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Onimusha: Warlords review - a good value remaster of a decent game

Onimusha: Warlords is out today, but you probably didn’t realise that.

While Capcom’s marketing might is focused on delivering Resident Evil 2 Remake and Devil May Cry 5, Onimusha: Warlords has been in the periphery, Naruto-running onto modern consoles and PC with a price point of £15.99.

Warlords boasts a range of improvements: HD graphics, widescreen support, Trophies and Achievements, a fresh soundtrack, and the ability to switch from the classic tank controls to an analogue input system. All of this means it’s the game you remember, almost exactly as you remember it. It’s Capcom casting out its rod to see who still wants a nibble on its 8 million-selling series.

The game originally started as a twist on the Resident Evil formula - you might be a ninja, but you love those health-giving green herbs as much as Leon Kennedy and Snoop Dogg. But melee combat takes the spotlight here, along with a sprinkling of puzzle solving and gated exploration.

It’s surprising how great it still is, voice acting, story, and cutscenes aside. The swordplay is simple but requires tactical play, asking you to block and dodge incoming attacks, unleash sword flurries on enemies, and stick enemies who are down for extra damage. If you time an attack just as an enemy strikes, you do a speedy upwards swing, finishing them in a single, flashy slice. It’s almost impossible to time, but it occasionally happens by accident, adding a satisfying random element to encounters and making you feel amazing in the process.

On top of this, there’s a simple magic system where three weapons boast different magical attacks. You can also upgrade your abilities at shrines by using the souls of the defeated, which you must manually hoover up by holding down a button, sucking them into your gauntlet. You need to do this before they dissipate, adding a risk and reward factor to fights, since the act leaves you vulnerable. It all works to make combat more than a button mashing affair, while inputs feel immediate and impactful.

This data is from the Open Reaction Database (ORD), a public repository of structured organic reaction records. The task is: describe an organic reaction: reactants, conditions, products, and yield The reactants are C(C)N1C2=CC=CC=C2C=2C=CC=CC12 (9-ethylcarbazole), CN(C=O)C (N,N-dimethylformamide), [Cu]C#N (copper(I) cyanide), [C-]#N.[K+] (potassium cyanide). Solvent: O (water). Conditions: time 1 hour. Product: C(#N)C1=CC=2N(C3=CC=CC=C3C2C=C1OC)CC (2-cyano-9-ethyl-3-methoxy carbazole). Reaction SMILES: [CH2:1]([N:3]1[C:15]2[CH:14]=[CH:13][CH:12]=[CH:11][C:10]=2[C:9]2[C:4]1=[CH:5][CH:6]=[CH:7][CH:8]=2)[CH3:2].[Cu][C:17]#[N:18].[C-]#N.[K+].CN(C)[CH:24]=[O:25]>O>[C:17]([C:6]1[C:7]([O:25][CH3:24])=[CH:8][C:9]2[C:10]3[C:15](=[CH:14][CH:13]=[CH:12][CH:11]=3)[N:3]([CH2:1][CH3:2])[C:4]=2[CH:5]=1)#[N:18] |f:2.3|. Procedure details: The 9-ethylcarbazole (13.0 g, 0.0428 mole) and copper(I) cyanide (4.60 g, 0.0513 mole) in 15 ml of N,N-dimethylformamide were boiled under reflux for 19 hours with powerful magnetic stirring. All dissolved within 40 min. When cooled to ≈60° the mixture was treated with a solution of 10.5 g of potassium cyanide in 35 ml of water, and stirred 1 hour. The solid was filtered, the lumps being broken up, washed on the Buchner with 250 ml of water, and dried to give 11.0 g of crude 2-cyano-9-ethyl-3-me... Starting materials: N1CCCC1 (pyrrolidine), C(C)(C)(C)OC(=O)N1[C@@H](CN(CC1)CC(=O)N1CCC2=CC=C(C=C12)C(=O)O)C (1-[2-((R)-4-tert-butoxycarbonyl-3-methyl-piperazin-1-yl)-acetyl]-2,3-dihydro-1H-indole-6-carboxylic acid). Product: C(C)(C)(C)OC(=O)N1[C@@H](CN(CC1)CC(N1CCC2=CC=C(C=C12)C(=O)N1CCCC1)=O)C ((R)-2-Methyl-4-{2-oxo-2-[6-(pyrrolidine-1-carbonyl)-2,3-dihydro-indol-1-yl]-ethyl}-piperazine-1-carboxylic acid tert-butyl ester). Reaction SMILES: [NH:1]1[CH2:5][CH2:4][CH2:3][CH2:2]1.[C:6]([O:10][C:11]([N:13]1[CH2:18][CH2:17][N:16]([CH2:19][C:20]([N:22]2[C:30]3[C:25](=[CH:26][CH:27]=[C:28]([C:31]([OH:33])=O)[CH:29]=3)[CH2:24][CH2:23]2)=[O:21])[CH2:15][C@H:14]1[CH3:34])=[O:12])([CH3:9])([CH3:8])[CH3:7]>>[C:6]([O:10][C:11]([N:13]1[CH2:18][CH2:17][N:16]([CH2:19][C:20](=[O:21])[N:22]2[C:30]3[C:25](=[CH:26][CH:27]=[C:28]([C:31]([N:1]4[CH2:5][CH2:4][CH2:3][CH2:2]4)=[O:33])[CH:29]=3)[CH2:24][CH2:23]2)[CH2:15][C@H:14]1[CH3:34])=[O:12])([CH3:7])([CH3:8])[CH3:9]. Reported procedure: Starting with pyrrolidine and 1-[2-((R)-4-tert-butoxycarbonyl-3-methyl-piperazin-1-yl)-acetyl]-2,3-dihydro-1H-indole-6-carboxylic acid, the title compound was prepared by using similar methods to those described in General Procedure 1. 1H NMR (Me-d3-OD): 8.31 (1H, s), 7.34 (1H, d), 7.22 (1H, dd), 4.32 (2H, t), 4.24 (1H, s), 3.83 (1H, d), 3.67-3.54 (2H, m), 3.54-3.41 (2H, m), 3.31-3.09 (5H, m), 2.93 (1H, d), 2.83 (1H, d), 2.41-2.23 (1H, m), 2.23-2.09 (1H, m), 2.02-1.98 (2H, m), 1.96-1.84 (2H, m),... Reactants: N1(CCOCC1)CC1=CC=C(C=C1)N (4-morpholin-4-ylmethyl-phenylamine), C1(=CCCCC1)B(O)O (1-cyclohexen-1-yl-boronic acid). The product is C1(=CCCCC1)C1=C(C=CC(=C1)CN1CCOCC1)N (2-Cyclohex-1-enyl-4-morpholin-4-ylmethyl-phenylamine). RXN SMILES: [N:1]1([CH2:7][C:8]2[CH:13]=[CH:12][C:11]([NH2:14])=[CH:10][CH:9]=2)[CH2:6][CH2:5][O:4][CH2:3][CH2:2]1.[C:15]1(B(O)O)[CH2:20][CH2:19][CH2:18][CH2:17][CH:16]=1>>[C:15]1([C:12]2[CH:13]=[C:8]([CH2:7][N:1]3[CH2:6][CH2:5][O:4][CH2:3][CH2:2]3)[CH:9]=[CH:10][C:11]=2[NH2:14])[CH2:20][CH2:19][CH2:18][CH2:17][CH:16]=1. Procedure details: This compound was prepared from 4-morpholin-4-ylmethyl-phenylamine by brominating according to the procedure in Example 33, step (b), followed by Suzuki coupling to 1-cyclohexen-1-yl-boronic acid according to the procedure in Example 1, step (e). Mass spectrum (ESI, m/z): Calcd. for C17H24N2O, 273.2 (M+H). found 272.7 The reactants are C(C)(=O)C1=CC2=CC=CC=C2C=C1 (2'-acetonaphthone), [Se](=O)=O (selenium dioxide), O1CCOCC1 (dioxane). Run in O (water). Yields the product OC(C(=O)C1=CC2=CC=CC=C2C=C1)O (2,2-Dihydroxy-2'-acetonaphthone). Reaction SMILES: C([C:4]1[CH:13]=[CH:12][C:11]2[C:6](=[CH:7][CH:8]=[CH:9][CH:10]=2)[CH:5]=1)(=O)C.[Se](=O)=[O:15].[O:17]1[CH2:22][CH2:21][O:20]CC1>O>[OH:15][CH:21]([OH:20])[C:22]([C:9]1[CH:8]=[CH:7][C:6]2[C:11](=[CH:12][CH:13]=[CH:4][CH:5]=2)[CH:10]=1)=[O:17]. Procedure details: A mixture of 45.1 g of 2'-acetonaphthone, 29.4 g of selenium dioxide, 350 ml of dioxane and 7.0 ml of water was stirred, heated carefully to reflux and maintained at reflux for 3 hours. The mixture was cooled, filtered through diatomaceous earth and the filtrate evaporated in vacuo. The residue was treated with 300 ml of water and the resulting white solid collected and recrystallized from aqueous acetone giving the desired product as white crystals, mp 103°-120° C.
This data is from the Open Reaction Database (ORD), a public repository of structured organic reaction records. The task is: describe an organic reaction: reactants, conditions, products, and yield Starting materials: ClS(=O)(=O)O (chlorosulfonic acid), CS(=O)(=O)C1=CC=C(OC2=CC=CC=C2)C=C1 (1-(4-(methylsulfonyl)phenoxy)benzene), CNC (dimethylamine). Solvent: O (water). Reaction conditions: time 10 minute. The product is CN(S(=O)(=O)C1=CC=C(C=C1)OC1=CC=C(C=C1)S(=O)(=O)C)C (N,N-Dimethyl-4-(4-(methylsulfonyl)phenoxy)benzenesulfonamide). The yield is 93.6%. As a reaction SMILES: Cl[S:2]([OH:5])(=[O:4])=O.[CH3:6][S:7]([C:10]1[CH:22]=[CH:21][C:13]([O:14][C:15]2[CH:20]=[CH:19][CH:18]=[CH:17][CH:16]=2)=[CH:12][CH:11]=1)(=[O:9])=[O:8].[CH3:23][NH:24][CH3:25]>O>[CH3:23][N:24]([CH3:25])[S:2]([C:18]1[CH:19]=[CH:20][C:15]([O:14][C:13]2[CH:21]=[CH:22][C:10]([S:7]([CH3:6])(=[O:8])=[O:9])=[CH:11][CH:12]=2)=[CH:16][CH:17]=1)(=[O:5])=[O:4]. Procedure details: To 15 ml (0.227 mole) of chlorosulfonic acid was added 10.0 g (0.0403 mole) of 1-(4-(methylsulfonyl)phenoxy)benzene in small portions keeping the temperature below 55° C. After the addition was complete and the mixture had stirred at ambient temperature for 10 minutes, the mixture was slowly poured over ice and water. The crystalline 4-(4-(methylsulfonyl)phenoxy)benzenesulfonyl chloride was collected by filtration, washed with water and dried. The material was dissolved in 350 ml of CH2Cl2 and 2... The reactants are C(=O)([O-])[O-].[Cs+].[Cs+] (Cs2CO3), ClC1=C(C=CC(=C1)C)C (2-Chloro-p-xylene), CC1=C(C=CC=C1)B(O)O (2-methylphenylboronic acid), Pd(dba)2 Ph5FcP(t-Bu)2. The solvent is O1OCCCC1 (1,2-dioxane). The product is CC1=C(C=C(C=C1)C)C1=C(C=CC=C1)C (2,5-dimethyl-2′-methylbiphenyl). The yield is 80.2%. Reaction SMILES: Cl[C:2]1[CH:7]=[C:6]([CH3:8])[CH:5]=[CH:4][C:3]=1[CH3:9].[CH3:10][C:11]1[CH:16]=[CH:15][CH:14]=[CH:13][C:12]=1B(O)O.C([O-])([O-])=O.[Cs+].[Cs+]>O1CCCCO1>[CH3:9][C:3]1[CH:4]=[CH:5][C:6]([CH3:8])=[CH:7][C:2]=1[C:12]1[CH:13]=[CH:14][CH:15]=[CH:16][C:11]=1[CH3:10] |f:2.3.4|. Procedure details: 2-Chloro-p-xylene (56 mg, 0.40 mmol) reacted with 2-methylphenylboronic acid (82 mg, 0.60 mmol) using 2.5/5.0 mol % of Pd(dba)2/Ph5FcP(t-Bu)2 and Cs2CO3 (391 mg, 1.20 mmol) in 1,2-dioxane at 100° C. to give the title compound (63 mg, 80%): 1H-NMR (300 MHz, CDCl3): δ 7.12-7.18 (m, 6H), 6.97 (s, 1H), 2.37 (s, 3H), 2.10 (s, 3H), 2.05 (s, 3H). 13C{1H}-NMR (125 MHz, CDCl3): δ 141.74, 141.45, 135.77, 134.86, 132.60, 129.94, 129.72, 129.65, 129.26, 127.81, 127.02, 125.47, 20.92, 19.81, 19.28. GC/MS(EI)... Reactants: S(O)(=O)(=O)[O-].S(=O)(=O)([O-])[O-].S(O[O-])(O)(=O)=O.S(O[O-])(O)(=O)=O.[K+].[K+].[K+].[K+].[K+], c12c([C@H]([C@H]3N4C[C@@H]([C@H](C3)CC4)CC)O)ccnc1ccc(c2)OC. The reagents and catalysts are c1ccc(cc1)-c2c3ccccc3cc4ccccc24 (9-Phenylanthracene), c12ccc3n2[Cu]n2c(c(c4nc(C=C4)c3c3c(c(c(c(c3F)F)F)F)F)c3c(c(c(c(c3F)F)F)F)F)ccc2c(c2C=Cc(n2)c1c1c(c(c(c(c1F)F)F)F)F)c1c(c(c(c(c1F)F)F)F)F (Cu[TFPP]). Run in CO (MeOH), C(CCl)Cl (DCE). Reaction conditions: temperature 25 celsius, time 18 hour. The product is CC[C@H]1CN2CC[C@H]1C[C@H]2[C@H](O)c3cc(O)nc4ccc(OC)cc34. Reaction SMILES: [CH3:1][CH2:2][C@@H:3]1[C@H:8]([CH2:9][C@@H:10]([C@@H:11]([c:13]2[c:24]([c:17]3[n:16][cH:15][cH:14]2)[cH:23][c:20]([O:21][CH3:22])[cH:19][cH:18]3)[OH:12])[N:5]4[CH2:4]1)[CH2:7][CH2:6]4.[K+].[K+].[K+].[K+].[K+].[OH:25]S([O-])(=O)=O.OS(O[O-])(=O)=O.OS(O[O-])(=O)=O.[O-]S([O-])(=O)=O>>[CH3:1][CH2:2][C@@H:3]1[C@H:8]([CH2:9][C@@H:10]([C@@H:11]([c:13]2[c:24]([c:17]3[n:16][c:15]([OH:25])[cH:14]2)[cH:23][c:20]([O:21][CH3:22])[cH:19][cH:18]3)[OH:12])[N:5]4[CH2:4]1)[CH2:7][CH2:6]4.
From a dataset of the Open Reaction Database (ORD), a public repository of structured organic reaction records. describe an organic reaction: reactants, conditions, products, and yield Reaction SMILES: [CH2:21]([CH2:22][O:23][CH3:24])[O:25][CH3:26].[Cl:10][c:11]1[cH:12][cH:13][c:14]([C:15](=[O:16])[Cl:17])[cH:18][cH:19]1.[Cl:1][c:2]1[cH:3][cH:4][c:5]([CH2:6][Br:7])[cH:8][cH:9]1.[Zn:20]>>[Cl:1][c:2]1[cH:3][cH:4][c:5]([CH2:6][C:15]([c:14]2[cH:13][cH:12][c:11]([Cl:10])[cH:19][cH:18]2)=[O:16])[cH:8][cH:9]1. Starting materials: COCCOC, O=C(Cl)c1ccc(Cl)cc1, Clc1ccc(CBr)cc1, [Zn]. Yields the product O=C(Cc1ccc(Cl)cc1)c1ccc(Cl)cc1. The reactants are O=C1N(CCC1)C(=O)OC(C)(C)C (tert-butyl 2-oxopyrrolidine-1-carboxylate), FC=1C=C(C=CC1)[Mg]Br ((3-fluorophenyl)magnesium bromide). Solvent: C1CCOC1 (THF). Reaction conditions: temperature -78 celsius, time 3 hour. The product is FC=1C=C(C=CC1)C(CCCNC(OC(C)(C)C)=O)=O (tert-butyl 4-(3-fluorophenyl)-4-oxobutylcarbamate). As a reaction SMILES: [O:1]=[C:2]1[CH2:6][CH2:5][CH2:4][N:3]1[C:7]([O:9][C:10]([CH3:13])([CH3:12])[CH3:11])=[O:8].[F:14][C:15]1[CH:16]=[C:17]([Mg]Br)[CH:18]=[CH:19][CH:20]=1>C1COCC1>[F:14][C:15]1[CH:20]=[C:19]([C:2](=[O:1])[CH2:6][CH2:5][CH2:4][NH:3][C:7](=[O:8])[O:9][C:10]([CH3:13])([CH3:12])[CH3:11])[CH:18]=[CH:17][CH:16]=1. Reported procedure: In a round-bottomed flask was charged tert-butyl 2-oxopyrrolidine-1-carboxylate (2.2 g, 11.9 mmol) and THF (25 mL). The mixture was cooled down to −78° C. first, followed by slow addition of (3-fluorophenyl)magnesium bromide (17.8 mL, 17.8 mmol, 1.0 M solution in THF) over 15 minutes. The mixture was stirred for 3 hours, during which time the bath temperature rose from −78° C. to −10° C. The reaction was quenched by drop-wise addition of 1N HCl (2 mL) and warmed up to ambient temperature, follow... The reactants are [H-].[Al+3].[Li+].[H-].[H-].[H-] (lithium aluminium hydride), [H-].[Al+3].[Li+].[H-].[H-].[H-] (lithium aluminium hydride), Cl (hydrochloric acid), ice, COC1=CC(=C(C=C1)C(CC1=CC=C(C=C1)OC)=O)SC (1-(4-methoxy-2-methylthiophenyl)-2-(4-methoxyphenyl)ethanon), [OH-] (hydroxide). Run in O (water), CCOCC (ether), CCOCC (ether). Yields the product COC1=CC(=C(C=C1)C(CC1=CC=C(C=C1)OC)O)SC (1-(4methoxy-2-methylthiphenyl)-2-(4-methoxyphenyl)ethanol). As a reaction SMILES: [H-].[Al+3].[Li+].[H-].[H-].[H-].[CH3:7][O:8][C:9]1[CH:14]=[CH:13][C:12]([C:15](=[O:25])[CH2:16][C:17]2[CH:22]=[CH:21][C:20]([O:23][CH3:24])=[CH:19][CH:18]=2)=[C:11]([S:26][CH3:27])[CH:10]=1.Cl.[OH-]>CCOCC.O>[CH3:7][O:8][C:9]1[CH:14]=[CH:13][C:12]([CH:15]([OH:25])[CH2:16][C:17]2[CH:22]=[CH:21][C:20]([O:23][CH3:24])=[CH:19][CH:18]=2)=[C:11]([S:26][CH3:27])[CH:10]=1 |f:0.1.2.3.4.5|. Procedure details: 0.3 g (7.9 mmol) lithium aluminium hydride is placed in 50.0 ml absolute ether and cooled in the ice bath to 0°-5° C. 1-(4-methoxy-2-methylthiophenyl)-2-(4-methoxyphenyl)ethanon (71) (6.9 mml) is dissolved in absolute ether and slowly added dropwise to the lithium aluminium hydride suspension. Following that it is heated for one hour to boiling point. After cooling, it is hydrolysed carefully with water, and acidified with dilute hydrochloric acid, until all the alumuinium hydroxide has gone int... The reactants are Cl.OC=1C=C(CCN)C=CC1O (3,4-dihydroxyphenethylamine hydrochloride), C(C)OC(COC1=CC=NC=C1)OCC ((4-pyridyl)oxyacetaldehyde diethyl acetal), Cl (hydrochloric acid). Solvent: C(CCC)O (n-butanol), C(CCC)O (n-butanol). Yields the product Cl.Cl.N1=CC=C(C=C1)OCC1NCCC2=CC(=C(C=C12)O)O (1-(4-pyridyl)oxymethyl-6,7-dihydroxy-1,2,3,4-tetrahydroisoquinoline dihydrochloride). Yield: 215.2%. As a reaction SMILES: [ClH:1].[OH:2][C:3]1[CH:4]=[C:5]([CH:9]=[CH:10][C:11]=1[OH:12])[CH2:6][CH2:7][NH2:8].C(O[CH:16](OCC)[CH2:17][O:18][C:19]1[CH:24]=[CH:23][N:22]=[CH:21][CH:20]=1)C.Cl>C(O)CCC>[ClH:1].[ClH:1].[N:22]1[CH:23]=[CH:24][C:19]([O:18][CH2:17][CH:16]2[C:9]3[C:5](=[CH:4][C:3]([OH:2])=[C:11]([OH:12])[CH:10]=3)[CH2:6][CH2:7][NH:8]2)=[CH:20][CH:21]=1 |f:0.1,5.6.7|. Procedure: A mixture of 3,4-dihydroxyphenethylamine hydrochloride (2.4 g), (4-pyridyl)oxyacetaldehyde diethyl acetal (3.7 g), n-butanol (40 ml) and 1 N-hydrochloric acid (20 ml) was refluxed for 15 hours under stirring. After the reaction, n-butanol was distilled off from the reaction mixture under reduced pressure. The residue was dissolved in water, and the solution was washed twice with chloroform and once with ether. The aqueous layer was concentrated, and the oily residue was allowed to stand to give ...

Rather than searching for keys and crests - though there is a bit of that - many of the areas are locked by pulsating, colour-coded, organic growths. You unlock them by upgrading a jewel associated with each of your three elemental weapons - thunder, fire, and wind - to progress. This forces you to pump souls into those jewels, instead of increasing your weapon strength, which means you need to grind respawning enemies if you want maximum power. It gives the game its own unique pace, and makes it feel closer to FromSoftware’s works than Capcom’s in places, though admittedly nowhere near as challenging.

The challenge here comes from wrestling with your own patience. In the years since Onimusha’s release, we’ve come to expect little conveniences in video games. You know, such things as skippable cutscenes. In one particular section, I almost put the game down forever. There are three puzzles, one after the other, and two of them can kill you instantly and send you back to the title menu where you have to load up your last manual save. This is prior to an unskippable cutscene.

The game often has a saving icon in the bottom corner of the screen, teasing a checkpoint, but I have no idea what purpose it serves. Apparently none at all. [Note: Capcom says this saves your 'Honors', essentially the Achievement system]. Once you understand the logic of the puzzles, they’re a doddle, but I could have done without watching that cutscene three times to figure that logic out.

Warlords is also a short game. I have no specific memories of my first time through the original release, but I still managed to zip through the experience in around four hours. Like the original Resident Evil, it’s designed to be mastered and to improve your runtime with each playthrough.

With those caveats aside, Onimusha: Warlords is a damn steal at £15.99. Where most publishers are trying to squeeze as much as possible out of people, juicing those nostalgia glands for every penny, here we have a sensible price point for a decent older game that’s been blown up to look passable on a modern screen.

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